No problem here – this is another of those well-loved Rush classics. Great riff, fantastic drumming, creative instrumentally, and those lyrics – just your average rock ‘n’ roll song about the social implications of the French Revolution…
If I had to find fault with it, it would be nit-picking – the king has knelt, Neil – we have a perfectly good past tense in English; no need to invent your own one – but that’s it, really.
An observation, though – they’re getting really good at these dramatic staccato chords, something which is one of the real early Rush hallmarks, but there really is such a thing as too much of a good thing. No problem here, but it would be easy to get carried away.
Hm, another observation – I’m finding it hard to find interesting things to say about songs which are extremely familiar to me – I really like this song, but there are only so many ways I can say that. Still, this album’s off to a cracking start; where next?
I Think I’m Going Bald
Oh dear. Oh dear, oh dear, oh dear.
All I remember of this is that it’s terrible. A ridiculous title, and I seem to remember that the song’s not much better. What were they thinking? Still, before I criticize it any more, I suppose I’d better listen to it…
Well, what do you know?
If I might be permitted a little advice from 30 years in the future? Guys, this is a pretty damn good song – a little too ‘early Rush’ for some, I fear, but a good thing to have on an album where you stretch the boundaries of the ‘new Rush’ – it kind of bridges the gap, and will help to bring people with you. Just one thing – change the title. Call it, oh, I don’t know ‘Peace of Mind’ or ‘Tempo Fugit’ [sic] or ‘The Terrible Revenge of the Green Slimy Thing’. Call it anything; just don’t call it that. Please.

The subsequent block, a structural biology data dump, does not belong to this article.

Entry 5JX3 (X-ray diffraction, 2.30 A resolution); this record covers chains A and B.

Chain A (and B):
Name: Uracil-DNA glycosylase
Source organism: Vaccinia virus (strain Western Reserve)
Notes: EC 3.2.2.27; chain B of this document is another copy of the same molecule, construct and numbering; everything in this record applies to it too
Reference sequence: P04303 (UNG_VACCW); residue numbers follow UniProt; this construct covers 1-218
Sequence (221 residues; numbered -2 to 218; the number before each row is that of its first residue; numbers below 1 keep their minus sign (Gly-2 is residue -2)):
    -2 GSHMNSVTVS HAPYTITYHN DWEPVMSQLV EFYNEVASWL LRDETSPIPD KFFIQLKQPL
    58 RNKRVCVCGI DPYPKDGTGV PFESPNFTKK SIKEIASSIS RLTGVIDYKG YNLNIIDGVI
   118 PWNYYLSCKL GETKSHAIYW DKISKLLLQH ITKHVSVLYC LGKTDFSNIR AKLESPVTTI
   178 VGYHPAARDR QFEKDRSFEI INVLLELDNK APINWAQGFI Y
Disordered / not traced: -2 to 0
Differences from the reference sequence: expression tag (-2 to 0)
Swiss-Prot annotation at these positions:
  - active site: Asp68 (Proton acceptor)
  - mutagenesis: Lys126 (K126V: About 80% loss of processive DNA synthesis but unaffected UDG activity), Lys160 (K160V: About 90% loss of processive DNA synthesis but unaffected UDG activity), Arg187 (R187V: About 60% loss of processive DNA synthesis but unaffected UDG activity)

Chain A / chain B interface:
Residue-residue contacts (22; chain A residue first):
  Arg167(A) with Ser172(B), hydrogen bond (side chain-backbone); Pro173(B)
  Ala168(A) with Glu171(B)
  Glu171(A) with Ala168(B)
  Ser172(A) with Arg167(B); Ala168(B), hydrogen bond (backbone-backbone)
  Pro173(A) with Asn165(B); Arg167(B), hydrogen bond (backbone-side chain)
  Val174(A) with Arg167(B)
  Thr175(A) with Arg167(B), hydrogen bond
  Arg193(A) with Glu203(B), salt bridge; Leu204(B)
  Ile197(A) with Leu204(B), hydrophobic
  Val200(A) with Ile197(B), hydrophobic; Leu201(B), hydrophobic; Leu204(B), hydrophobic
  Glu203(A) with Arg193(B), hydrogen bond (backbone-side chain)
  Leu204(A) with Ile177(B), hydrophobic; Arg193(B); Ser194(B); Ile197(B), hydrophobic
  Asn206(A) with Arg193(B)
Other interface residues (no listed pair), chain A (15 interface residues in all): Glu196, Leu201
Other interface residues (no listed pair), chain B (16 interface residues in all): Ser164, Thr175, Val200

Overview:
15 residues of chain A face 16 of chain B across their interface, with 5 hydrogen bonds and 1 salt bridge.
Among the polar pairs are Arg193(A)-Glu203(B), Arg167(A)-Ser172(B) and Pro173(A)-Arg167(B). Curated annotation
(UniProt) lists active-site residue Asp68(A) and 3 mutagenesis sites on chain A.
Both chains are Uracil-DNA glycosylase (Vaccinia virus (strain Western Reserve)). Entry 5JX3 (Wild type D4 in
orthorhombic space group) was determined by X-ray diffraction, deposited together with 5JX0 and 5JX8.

There truly is nothing wrong with this song – heard in the context of the first album, it would be a fine thing indeed – still showing those Zeppelin- and Who- based influences; perhaps trying a little too hard to be witty (witty is not something this band does well – at least not yet), but honestly, it’s pretty good. Listen to it someday; you might be as surprised as I just have been.
“I’ll still be grey my way”. Amen to that, brother.
Sentimental; nostalgic – how old are you, Neil? 50? 60? Come on, keep this stuff in the notebook and bring it out when you need to boost the retirement fund. Frankly, I used to like this song; it’s kind of inoffensive, and has some nice lines, but listening to it now, I get the vision of a man who can’t wait to be middle aged (see song with ill-advised title above). And it doesn’t feel right. This song does not go with this album. It might have fit better on the second side of ‘Fly by Night’, but I’m not even sure about that.
And here’s a thing – how easy is it to sing something like this, when it’s not your memories? I had never thought about this before, but I reckon Geddy doesn’t sound all that convinced by what he’s singing. I may be wrong, but I just get some odd feelings about this. I’ve been listening to these on average three times through before committing my thoughts to keyboard. Third time through, I skipped this one – first time I’ve done that.